The GDPR has been hijacked by consulting companies to extract money from everybody, so they do their utmost best to sow paranoia with all kinds of weird urban myths. DOn't believe it. Basically, do the normal IT best practices and stop worrying.
One thing I wonder about is what you would do if, say, you have an abuser on your site that you need to ban due to behavior detected after the fact through a log file.
If one needs their IP in order to ban them, but their IP is anonymized, what do you do?
If you store anything else about the user (their firstname/lastname) and can make a relation between this and the IP (e.g. you can see that this IP went to the page myprofile.php?id=438098 at 23:10 yesterday), then you should already have somewhere where the user can see why you store their firstname/lastname. Just add "IP" to the list of data stored, for the purpose of maintaining your systems safe and accessible, warn that you'll store it for 30 days, because after the logs are purged, and then you're fine.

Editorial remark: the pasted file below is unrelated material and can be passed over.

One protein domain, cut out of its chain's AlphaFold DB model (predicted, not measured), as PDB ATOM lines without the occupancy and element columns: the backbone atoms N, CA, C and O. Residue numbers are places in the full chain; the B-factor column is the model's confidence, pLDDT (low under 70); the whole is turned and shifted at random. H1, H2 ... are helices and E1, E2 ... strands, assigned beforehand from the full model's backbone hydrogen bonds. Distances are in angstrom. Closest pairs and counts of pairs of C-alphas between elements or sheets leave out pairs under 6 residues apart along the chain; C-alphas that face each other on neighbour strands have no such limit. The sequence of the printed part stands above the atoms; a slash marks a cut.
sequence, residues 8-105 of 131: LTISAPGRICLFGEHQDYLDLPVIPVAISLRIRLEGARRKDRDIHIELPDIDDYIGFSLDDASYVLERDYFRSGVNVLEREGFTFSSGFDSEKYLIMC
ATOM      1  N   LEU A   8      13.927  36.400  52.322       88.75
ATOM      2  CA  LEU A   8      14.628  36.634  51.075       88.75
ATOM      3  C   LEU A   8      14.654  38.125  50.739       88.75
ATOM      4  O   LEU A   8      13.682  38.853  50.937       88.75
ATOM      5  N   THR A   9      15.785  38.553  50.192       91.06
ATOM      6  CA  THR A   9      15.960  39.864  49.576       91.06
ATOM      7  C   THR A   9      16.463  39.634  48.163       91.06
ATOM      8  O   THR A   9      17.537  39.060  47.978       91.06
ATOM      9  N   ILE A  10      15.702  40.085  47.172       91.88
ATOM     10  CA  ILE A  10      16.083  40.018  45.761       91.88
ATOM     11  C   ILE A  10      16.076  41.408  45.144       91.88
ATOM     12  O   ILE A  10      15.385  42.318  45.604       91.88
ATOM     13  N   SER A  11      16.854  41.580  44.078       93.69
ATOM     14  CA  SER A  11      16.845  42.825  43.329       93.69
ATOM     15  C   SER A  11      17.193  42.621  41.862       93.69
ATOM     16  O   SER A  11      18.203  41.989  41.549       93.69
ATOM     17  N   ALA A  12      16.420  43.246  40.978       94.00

In GDPR terms, we have obvious legitimate interests in being able to identify repeat offenders trying to abuse our system in some way, in being able to identify recurring problems with how our systems are operating, and in tracking long term usage patterns. These interests combined with the very low risk of any adverse consequences should any of the relevant logs leak make our policy of indefinite retention in this specific instance compatible with GDPR in our view.
Incidentally, we have in fact identified repeat abusers returning to our site several years later based on their access patterns and IP addresses as recorded in logs, so there is even an objectively demonstrable long-term threat should anyone ever want to question this policy.
I work in gambling industry, and we are required by the regulations to keep ALL user information, including the KYC documents they submit, on file for a minimum of 5 years after their last activity. If you are looking for toxic data stores, this is among the worst ones there is. Limiting access to that data is crucial, and making sure it's not misused is mandatory.
It could be worse. There are domains with more demanding data retention requirements: insurance and consumer finance in particular.
> "The formula only holds for comparable users who will be using the site in fairly similar ways"
This is the article where Neilson breaks down what is being tested, and why it is statistically relevant.